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ECN publication
Climate technology in context: Synthesis Report on Climate Technology and Development
Cameron, L.R.; Bhasin, S.; Blanco, G.; Bristow, S.; Byrne, R; Coninck, de, H.C.; Fang, Z; Gallagher, K.S; Ionita, R; Mikunda, T.; Sagar, A; Wuertenberger, L
Published by: Publication date:
ECN Policy Studies 3-6-2014
ECN report number: Document type:
ECN-O--14-015 Other
Number of pages: Full text:
44 Download PDF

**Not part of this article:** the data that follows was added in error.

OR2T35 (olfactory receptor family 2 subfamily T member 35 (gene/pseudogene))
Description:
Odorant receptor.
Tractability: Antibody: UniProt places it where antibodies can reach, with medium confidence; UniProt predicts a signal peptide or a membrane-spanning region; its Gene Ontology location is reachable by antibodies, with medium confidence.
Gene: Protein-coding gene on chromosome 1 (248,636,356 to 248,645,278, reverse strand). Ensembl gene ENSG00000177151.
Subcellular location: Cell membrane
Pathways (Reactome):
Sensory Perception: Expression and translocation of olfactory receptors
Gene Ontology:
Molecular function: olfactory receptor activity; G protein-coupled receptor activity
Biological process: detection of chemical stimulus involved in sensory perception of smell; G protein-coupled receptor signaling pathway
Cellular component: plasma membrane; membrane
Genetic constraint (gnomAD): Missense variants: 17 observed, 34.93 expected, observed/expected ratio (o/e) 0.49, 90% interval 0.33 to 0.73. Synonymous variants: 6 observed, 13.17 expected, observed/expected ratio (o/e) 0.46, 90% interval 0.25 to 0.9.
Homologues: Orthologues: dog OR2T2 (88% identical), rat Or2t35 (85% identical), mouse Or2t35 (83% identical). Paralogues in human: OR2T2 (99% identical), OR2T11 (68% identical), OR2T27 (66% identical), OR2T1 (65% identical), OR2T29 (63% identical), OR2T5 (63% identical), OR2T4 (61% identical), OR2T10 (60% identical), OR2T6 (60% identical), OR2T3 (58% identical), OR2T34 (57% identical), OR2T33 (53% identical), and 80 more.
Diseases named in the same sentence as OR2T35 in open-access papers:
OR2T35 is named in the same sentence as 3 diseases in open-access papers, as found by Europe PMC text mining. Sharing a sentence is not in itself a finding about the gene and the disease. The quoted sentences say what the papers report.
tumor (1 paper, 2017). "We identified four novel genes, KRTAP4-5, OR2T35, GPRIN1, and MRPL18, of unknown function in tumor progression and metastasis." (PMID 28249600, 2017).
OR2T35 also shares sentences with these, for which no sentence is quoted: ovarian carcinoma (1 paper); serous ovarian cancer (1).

Technology as an enabler of low-carbon development has both enormous urgency, but also opportunities associated with it. From a global perspective it is vital that developing countries are able to improve both access to, and their ability to develop, climate technologies, as it is in these countries that the majority of new GHG emissions will occur. At the same time, there are large potential benefits of low-carbon innovation that countries can gain from; for example in terms of developing new or more competitive domestic industries, or adopting improved technologies that have positive social and environmental impacts. Yet building the low-carbon innovation systems that can deliver the necessary technologies and services is a resource-intensive and long term endeavour, the outcomes of which are neither guaranteed nor predictable, and no single approach fits all national contexts. To mitigate the risky nature of building innovation systems, the public sector needs to provide financial support alongside private sector investments. Innovations emerge from a system of interconnected firms, organisations and users all operating within an institutional environment that supports the building and strengthening of skills, knowledge and experience, and further enhances the interconnectedness of such players. The successful development and adoption of low-carbon technologies in developing countries therefore depends on the presence of appropriate policies and innovation systems that suit their local context. However countries are not homogenous, the technology and innovation needs of the poorest can be expected to differ vastly from those of an emerging industrial sector. In order to benefit and reach out successfully to the varying development levels and needs of its populations, nations need to approach goals of sustainable development by targeting their differing demographics through appropriate interventions. This report synthesises research that was undertaken in the “Climate Technology and Development’’ project, which sought to answer the question: “What are conditions for innovation for low-carbon development for three different categories – the industrial sectors, rising middle class and bottom of the pyramid – in developing countries?”.

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